The 1919 Air Race From England to Australia
By Mark Bennett
In 1919 the Commonwealth Government of Australia offered a prize of 10,000 pounds for first flight from Great Britain to Australia under specific conditions. In 1919 Billy Hughes, Prime Minister of Australia, and Senator George Pearce, Minister for Defence (Australia). In consultation with the Royal Aero Club, were the aircrews must all be Australian and the aircraft must been constructed in the British Empire. The teams must complete the journey within 720 consecutive hours (30 days) and be completed by midnight on 31st December 1920.
The starting point of the race was at Hounslow heath Aerodrome (for land planes) or RNAS Calshot (for seaplanes and flying boats), with two reporting stopping points at Alexandria and Singapore and finish the race in the region of Darwin.
There were six teams that started the race, the first team to take off from Hounslow Heath Areodrome was Captain George Campbell Matthews AFC as pilot and Sergeant Thomas D Kay as mechanic in a Sopwith Wallaby (G-EAKS) at 11:44am on 21st October 1919. After delays by bad weather at Cologne, Vienna and Aleppo, allso further delays due to snow at Belgrade and a cracked engine cylinder at Constantinople. Finally, on 17th April 1920, the Wallaby crashed on landing at Grokgak, on Bali.
The second team to fly off was crawed by Captain Ross Mac Pherson Smith with his brother Lieutenant Keith Mac Pherson Smith as co-pilot and mechanic Sergeant W.H. (Wally) Shiers and J.M. (Jim) Bennett. They flow a converted Vimy Bomber (G-EAOU) (the registration being whimsically said to stand for “God ‘elp all of us”). They left at 8am on the 12th November 1919. The team had a few stops along the way e.g, Lyon, Rome, Cario, Basra, Karachi and unscheduled stop in Sian, because of heavy rain. In Surabaya the aircraft was bogged and had to make use of a tempovary airstrip made from bamboo mats.
The team reached Darwin at 4:10pm on 10th December 1919. The flight distance was estimated 17,911 kilometres (11,123miles) and total flying time was 135 hours 55 minutes (131.8km/h or 81.9mph). The prize money was shared bewteen the four members of the team and Smith brothers each received a Knighthood for this exploit, and the company presented their aircraft to the Australian Government, which is on display at Adelaide Airport.
The third team that took off from Hounslow Heath in an Alliance P.2 Seabird (G-EAOX) named ‘Endeavour’, on 13th November 1919. The crew were Lieutenant Roger M.Douglas, MC DCM and Lieutenant J.S.L Ross, they crashed in an orchard in Surbiton, Ross was killed and Douglas died soon after of his injuries.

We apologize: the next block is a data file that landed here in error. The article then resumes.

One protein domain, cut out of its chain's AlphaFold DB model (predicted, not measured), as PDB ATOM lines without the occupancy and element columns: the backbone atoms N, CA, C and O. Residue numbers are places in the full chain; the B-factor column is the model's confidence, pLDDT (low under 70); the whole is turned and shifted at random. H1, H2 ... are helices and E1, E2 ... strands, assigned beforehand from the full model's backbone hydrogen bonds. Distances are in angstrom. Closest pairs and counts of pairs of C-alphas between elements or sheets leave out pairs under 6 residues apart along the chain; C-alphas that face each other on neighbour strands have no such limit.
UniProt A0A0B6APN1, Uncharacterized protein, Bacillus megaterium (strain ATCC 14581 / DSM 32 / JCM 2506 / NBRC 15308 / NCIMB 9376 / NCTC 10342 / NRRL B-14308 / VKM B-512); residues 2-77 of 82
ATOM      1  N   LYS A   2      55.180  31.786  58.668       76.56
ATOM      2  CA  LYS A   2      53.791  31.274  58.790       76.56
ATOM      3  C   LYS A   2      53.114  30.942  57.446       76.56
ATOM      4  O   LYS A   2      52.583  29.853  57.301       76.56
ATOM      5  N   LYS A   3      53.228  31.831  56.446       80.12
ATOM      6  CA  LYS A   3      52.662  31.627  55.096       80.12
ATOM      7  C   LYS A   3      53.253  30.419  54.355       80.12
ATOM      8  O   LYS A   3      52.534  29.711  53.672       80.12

On 21st November 1919 the forth team flow off with a Blackburn Kangaroo (G-EAOW), piloted by lieutenant V.Rendle with Captain Wilkins, Lieutenant D.R. Williams and Lieutenant Garnsey St.C Potts as crew. They were forced down over France with engine problems, repairs were made and continued on with the flight, still with engine problems. On 8th December 1919, they crashed landed in Suba Bay, Crete, ending up against the fence of a mental hospital, the crew escaped without injury.
On 5th December 1919, Captain Cedric E.Howell and Lieutenant George Henry Fraser left London in a Martinsyde Type A Mk.1 (G-EAMR) aircraft. On 9th December, the aircraft disappeared near Corfu. The wreckage and Howell’s body was found offshore, but Fraser’s was never found.
On 8th January 1920, Airco DH.9 (G-EAQM), pilot by lieutenant Ray Parer, with co-pilot Lieutenant John C.Mclintosh, took off Hounslow Heath. They were the second team to complete the race, but they took 206 days to do the race. Although outside the time limit, the crew was rewarded a consolation prize of 1,000 Aus pounds, second only to the Vimy. The DH.9 has been restoed and placed on display at the Australian War Memorial at Canberra.
In a park in St Kida there is a memorial plaque in memory of Lieutenant J.M. (Jim) Bennett, who was born on 14th January 1894 in St Kilda, son of James Thomas Bennett. After schooling he trained as a motor machanic, then in 1912 he joined the militia and served for three years with the 49th Battalion. On the 14th July 1915 he enlisted in the Australian Flying Crops next year, was posted to ‘C’ Flight, No 1 Squadron, as a mechanic. He travaled the world as a aircraft mechanic.
In 1919 the Smith Brothers and Shier and Bennett went into the first airrace from England to Australia and they were the first one to reach Darwin. Bennett received Bars to his Air Force Medals. On 19th March 1920 the minister for defence announced that Bennett had been promoted senior warrant officer, class 1; six months later he was granted the honorary rank of Lieutenant in the A.I.F reserves of officers.
In 1922 the Smith Brothers attempt a round-the-world flight; Bennett and Shiers were again chosen as mechanics. They planed to take off on 25th April 1922, but on the 13th Apirl Ross Smith and Bennett were killed during a test flight at Waybridge, when their Vickers Viking Amphibian crashed. The pioneer aviators were mourned as national heroes and their bodies were bought back to Australia. Bennett was buried in St Kilda cemtery on 19th June 1922 after a laying-in-state a Queen’s Hall, Parliament House. An obelisk in his honour was unveiled at St Kilda on 26th April 1927.